Today my wife and I cooked pound cake but instead of equal parts sugar, flour, butter and eggs we substituted almond and hazelnut meal for the flour and stevia for the sugar. The recipe was from a book by Peter Reinhardt that contains gluten ad sugar free recipes. It might sound bizarre to want sugar-free cake but our current diet is heavily influenced by Gary Taubes’ book on Why We Get Fat – which lays the blame on carbs and sugars (not fats and /or total calories). This got me thinking about health food stores.
Many of these stores are no doubt profitable but what is their purpose? Health food stores send extremely mixed messages – the users can be looking for unusual cooking ingredients, be after weird and unproven alternative medicines, gluten-free, organic food, free-trade food, locavore food, body-building supplements, or peace, love and mung bean sprouts, just to name a few things.
I think the problem is that health food stores themselves haven’t defined what constitutes health, let alone health food. Essentially it could be anything that isn’t in the supermarket next door….although they are creeping in on the market.
I’d like to see heath food stores be more pro-active and evidence-based: let them define what they consider to be health and then sell stuff that fits the evidence and the vision rather than a bit of everything for everybody.
Australia, like many parts of the world, has an approach to alternative medicine and therapies that involves turning a blind eye to therapies that at face value seem harmless and able to be regulated with a lower level of rigour than conventional medicines. These therapies provide often provide false hope for patients with life threatening illnesses like cancer. Equally they are misleading for less immediately life-threatening problems. My wife is constantly receiving spam/junk advertising for weight loss programs that promise unrealistic weight loss – some of these have been in the press for serious side effects (and of course no weight loss except that attributable to the complications).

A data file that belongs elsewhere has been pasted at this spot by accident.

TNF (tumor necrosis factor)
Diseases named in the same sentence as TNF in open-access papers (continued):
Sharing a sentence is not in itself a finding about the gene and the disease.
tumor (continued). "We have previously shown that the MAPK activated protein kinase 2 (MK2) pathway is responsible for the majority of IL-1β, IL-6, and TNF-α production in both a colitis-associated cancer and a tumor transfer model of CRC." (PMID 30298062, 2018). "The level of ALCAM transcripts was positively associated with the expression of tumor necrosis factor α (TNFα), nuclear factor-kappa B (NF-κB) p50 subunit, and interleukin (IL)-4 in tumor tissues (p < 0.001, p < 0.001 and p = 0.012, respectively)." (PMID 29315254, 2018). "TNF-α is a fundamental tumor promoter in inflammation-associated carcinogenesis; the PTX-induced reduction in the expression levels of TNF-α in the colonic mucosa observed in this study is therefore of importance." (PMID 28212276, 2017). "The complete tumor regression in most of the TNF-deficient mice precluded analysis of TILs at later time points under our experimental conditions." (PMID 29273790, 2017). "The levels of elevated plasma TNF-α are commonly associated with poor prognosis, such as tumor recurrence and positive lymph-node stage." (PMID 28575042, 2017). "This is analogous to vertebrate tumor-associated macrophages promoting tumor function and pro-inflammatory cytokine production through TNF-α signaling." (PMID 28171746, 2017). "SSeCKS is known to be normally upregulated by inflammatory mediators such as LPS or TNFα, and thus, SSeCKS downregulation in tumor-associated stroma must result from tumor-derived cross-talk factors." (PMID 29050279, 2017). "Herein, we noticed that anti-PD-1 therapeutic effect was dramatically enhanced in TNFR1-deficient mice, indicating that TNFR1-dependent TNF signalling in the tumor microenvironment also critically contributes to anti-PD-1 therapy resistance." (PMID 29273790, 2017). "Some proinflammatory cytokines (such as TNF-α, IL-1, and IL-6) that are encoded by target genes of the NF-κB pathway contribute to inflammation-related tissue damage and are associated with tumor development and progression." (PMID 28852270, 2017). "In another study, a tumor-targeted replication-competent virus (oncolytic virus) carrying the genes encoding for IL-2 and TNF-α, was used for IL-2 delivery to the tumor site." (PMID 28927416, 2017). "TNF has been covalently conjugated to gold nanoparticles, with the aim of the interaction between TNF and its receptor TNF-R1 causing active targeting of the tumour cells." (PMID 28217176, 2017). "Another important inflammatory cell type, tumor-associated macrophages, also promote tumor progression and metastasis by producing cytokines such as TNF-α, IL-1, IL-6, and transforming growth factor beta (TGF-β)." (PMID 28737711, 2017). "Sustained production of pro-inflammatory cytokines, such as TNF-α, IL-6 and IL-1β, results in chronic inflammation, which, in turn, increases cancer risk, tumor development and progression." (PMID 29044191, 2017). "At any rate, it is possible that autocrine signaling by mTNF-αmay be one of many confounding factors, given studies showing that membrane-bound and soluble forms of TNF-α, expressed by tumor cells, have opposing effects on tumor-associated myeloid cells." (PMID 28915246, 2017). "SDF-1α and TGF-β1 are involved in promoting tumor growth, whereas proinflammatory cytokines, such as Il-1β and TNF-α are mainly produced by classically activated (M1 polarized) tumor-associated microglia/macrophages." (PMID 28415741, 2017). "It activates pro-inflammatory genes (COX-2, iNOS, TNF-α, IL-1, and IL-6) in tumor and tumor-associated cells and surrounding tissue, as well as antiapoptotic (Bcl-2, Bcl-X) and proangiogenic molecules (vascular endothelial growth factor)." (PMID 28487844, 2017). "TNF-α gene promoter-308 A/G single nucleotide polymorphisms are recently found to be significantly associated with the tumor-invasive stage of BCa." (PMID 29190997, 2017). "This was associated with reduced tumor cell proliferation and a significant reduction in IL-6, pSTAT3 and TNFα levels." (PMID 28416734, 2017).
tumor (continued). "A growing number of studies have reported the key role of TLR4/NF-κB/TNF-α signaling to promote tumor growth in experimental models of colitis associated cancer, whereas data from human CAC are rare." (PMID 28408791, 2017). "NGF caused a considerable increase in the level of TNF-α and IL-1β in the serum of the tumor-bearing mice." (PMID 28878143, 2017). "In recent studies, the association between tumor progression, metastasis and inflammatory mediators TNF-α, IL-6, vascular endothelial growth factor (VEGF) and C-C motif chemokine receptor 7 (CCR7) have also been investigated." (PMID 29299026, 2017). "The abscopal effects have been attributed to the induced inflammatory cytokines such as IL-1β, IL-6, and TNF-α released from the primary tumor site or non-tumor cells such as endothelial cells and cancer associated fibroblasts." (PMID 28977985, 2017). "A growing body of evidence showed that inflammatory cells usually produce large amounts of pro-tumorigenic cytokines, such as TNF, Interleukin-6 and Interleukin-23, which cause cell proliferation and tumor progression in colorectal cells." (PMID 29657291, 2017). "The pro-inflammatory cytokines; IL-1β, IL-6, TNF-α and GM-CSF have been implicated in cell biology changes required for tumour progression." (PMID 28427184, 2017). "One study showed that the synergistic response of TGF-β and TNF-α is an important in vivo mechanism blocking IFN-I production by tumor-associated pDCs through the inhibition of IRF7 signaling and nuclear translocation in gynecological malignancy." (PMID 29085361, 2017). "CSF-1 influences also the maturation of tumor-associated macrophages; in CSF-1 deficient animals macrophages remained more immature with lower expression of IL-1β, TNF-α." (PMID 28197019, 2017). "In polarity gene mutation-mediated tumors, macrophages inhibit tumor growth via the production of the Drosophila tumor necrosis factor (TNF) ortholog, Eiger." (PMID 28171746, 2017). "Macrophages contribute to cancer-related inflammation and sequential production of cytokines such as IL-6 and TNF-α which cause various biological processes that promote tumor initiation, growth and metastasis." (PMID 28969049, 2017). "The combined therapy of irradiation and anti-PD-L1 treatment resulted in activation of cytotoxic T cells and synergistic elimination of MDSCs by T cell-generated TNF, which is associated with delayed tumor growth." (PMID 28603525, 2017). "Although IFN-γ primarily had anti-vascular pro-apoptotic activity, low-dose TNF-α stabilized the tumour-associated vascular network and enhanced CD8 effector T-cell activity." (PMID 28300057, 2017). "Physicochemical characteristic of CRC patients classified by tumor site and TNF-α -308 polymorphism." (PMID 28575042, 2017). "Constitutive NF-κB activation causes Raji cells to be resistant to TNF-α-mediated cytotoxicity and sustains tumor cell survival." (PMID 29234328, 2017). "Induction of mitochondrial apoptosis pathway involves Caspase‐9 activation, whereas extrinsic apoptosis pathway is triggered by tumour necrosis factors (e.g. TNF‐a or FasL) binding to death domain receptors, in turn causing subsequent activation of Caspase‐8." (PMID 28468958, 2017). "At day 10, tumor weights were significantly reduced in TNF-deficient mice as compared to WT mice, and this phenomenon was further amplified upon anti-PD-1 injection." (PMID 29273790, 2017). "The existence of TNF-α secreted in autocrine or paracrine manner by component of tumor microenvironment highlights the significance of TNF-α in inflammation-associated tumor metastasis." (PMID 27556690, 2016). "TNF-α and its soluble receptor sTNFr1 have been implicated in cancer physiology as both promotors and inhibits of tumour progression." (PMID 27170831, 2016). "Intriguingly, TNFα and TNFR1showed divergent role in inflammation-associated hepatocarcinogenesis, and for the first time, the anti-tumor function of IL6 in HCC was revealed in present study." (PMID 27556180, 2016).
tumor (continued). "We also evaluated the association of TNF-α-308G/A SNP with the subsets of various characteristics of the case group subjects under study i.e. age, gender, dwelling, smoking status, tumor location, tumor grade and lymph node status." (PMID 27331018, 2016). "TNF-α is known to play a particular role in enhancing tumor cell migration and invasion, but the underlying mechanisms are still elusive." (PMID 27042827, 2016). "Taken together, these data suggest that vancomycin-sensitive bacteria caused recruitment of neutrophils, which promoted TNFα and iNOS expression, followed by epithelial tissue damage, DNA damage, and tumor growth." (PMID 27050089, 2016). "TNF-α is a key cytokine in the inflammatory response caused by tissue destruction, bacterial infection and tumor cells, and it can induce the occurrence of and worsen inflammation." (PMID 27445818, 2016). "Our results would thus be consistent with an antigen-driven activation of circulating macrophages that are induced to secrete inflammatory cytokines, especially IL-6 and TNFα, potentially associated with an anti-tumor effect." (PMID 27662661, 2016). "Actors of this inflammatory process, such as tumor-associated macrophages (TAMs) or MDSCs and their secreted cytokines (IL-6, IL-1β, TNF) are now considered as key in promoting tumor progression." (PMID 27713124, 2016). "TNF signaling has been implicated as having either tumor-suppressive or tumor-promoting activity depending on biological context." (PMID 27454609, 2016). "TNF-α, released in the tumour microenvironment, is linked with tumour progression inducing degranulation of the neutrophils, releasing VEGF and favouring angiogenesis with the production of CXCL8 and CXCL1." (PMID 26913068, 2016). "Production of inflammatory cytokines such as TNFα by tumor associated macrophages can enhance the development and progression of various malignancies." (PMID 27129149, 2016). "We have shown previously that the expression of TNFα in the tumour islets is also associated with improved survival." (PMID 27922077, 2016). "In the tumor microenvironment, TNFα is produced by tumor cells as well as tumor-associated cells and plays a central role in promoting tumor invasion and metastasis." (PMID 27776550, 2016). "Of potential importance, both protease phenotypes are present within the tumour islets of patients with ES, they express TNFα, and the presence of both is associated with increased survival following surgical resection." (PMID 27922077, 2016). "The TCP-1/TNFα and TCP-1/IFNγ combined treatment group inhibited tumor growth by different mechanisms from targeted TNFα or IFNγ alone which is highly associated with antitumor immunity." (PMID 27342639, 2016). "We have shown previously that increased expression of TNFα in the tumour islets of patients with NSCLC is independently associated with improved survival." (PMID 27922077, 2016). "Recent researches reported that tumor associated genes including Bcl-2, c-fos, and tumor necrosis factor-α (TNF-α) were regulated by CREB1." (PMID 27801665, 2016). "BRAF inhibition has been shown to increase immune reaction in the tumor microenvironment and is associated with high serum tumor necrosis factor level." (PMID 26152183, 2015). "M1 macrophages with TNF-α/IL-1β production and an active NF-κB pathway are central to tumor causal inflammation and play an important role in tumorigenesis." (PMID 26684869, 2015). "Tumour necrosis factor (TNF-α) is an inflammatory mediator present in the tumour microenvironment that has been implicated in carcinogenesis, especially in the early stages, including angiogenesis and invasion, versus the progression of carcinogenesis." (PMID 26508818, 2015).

The alternative therapy industry is critical of the profit motive of ‘big pharma’ but these guys could equally be called ‘big herbal’. Australia spends approximately 9-10 billion dollars per annum on conventional medications and direct costs to patients accounts for 10-15% of this. Yet in 2005 more than 3 billion was spent on alternative therapies. If Australia parallels the US then current expenditure on alternative therapies might be 6 billion dollars or more.
A tax on these therapies – which bear minimal costs for development and proof of effectiveness and which rely predominantly on marketing for sales – could potentially raise enough funds to save 5% on the national medicines budget. There is no reason why a tax couldn’t be imposed – the government does it for tobacco, alcohol and luxury goods. And realistically – isn’t alternative medicine a luxury good.